I’ve always had mixed emotions when it comes to I.Q. tests. Most of these have been related to a strong desire to discover that I’m an untapped genius and a deep fear of discovering that I’m really a dunce. Despite that, at the encouragement of a friend, I finally decided to give it a try and downloaded the American Mensa Brain Test App.
According to a Mensa press release dated 16 September 2010, “The Mensa Brain Test provides genuine Mensa questions of the variety used in official Mensa test papers.” This seemed encouraging, since it was likely that if I did well with the app, it was a reflection of my actual mental acuity.
Much to my disappointment, my first test went quite badly. I did brilliantly spotting the patterns in the shapes and in the words, but completely bombed on the math. The result was an I.Q. low enough to be a genuine embarrassment.
Convinced that I really couldn’t be that stupid, I tried again. This time, I did marginally better. I reviewed the quiz and took note of the explanations for each answer. I was at least able to secure an “average” I.Q. rating which, if nothing else, meant that I wasn’t a complete idiot. (Though it did dash my dreams of becoming a child prodigy – a dream which probably should have been crushed by my 30th birthday.)
I set the app aside for several months and thought nothing more of it until I began re-watching the British TV series, “Sherlock”. I’m not sure exactly when it happened, but on that particular evening I felt compelled to give the practice test another try.
Again, I got an “average” rating due primarily to the math. In fact, I got nearly every question correct with the exception of the numbers. And that’s when I saw it: the number puzzles weren’t about math… they were about patterns. Patterns with shapes. Patterns with words. Patterns with numbers.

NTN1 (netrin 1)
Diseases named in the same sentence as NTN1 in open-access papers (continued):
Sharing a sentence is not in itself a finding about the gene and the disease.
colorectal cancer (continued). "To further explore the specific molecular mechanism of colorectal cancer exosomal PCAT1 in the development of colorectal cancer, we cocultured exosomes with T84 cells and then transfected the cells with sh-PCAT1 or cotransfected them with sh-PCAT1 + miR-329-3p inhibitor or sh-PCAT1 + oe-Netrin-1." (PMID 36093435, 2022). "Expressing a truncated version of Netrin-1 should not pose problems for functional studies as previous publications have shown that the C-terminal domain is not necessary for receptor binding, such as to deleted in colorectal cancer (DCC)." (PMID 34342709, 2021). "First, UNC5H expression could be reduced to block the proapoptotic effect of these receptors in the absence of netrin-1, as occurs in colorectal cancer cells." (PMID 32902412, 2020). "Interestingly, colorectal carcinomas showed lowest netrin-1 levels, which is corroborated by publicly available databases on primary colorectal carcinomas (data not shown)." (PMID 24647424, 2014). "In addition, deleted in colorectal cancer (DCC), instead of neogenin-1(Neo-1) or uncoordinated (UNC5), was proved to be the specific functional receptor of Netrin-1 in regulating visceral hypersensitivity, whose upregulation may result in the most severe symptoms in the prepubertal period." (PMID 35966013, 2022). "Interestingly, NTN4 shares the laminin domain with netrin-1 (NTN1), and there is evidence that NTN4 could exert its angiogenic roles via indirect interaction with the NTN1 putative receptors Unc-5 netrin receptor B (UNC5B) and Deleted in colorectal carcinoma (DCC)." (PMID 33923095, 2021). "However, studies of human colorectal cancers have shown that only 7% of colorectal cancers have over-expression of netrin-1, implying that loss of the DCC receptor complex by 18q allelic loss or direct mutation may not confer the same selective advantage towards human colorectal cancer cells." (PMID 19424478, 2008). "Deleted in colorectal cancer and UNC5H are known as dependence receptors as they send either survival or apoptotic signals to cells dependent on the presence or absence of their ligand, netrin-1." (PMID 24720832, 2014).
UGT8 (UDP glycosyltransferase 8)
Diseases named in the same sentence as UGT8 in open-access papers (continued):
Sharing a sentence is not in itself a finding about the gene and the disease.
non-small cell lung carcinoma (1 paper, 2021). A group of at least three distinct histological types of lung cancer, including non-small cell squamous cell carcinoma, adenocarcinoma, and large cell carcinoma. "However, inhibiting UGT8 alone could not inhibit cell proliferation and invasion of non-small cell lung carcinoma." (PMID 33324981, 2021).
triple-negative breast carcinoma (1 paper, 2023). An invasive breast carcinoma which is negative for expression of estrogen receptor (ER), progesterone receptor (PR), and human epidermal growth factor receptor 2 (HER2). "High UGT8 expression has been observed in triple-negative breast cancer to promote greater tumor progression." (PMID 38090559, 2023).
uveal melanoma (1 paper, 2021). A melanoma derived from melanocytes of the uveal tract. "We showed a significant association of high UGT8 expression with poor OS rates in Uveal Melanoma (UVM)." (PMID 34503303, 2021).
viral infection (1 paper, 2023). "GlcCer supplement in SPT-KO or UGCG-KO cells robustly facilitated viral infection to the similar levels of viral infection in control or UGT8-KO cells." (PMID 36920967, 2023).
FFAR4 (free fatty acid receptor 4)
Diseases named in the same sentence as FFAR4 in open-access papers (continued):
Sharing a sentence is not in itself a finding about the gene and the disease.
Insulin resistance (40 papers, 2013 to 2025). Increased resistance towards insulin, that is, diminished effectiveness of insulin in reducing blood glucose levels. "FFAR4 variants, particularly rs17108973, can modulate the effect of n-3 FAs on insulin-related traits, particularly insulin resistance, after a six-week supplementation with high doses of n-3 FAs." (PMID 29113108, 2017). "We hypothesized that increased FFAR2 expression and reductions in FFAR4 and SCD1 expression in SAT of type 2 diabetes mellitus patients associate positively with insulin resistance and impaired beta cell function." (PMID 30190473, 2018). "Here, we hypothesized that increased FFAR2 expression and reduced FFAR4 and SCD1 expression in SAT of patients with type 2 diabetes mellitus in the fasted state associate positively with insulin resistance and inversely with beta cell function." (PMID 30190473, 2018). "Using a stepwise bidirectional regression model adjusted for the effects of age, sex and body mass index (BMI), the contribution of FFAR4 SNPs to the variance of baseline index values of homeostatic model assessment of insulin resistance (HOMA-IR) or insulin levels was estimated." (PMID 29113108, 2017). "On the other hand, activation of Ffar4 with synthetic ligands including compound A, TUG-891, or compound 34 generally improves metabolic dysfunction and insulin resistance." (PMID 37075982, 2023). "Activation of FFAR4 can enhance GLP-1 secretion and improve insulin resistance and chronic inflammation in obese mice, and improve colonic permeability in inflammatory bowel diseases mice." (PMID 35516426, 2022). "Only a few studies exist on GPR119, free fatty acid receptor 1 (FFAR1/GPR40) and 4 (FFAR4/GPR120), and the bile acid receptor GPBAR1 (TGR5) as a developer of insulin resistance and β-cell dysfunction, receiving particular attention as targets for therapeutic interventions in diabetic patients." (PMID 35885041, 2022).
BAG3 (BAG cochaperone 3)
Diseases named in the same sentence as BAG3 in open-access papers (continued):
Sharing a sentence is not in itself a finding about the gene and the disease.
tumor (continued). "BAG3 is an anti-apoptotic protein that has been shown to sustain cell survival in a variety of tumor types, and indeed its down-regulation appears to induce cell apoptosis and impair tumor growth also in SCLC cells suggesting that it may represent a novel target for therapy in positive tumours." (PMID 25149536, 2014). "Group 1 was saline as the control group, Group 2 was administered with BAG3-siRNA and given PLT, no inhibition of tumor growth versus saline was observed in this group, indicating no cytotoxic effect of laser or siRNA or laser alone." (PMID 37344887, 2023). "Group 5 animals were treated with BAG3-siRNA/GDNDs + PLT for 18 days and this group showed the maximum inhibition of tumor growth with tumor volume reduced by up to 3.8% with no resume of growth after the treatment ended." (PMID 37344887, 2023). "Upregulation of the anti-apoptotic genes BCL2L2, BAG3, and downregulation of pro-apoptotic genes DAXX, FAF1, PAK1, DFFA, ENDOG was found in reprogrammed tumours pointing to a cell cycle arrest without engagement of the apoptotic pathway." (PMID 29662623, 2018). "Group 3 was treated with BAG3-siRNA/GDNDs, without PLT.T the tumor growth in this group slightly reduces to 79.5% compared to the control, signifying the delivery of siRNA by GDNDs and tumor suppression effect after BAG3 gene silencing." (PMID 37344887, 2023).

I tried the test again and watched as the I.Q. meter climbed… and climbed… and climbed some more until I was within the range of actual Mensa members. Of course, this could have been a coincidence, so I took the test again several times over the course of the next few days.
Each time, the results were nearly the same. And my heart sank. High I.Q. it seems, isn’t a matter of intelligence, but of observation. It’s an ability to see patterns. And it isn’t necessarily innate. I.Q. can be developed. It’s a party trick.
Of course, I’m not ready to discount the potential that exists in an ability to recognize patterns (particularly subtle ones). It’s easier to learn when you spot the patterns quickly. But just because something is easier for some people than for others doesn’t mean that those people are more intelligent, skilled, or knowledgeable than anyone else. (I had an innate gift for musical expression when I was younger, but no one who has heard either my sister or myself play will argue that I am the better player. Through hard work, she developed the skill and now plays at a level far beyond anything which I will ever be likely to achieve.) Raw ability doesn’t equal prowess. Developed ability does. Hard work and a willingness to apply oneself to learning are what make the difference. I.Q. simply doesn’t matter.